Then my research looked for more indirect evidence for EG rifles No’s 4-8.One possibility is a precisely dated Georg Knaak catalogue of season 1891-1892.This catalogue seems to specialise onlyin EG airguns, even though it does not make the EG attribution anywhere. No airguns are in the catalogue that can be attributed to any other maker. Based on the illustrations, it includes the EG No 2 air rifle,(the push-lever lock), the MF, PP, TB pistols and the EG No 3 push- barrel pistol. 

Interestingly the print blocks appear to have been provided by EG, as they are identical to those that appear in the EG catalogue.  This was a common practice, as printing blocks were expensive to produce. Some of the blocks still contain the original EG model numbers, even though these do not tally with the official Knaak catalogue numbers. So the illustration of the push-lever lock rifle has the depiction “No. 2” in large letters under it, and a crank-wound rifle virtually identical to mine has  “No. 5” under it in the same font.   So I think we can safely say that the EG No 5 is the illustrated kurbelspanner.  This leaves the EG No’s 4, 6,7 and 8 to be identified.

The next bit of indirect evidence I was able to find came from a Swedish Georg Bastman catalogue, undated unfortunately, but  estimated to be pre-1895. This has a section also seeming to specialise in EG airguns, where it pictures the TB pistol along with the MF and PP pistols.Again no mention of EG is made, but in the same section is pictured a group of four air rifles, the first of which is the identifiable EG No 2 push-lever lock rifle. It seems reasonable therefore to assume that all four rifles in the group are EG products. The second air rifle pictured is a typical Gem, presumably the EG No. 3, the third gun interestingly is a direct pull air rifle, almost certainly an EG as it is essentially an analogue of the TB pistol. The final gun in the series is a bugelspanner,so if this is also an EG product then it is the first indication I have seen that EG made one of these.It is reasonable to assume that these last two guns are from the remaining unknown No’s 4, 6,7 and 8.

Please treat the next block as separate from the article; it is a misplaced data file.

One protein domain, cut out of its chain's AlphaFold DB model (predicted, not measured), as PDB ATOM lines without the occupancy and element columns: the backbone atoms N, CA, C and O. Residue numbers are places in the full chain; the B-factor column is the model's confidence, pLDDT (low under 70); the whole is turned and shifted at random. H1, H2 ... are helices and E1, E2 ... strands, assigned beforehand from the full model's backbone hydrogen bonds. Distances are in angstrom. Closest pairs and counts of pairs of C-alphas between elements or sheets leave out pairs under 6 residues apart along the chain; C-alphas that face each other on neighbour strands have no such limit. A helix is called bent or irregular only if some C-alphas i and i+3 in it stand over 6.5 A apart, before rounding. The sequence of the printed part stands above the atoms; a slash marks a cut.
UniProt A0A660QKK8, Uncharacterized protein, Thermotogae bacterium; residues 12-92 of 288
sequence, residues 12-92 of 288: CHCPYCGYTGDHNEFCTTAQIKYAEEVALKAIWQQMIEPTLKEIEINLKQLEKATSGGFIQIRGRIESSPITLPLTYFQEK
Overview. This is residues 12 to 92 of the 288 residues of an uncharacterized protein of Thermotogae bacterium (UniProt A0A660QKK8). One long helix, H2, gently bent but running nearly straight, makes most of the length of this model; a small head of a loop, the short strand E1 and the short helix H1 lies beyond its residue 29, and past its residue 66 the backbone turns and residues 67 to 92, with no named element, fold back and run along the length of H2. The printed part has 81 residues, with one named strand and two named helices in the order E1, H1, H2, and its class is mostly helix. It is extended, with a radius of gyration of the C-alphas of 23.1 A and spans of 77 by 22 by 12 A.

This leaves two more to be found.

Finally, some information comes from a 1890 Wilhelm Peting catalogue, which lists a wide range of airguns and Flobert rifles, and all the airguns seem to be from EG (it illustrates the MF, PP, TB and No 3 push barrel pistols) but as usual no specific manufacturer’s name is mentioned.One group of air rifles, underneath an illustration of the EG No 2 air rifle, has catalogue numbers 284, 284 a and 284b.Their descriptions are as follows: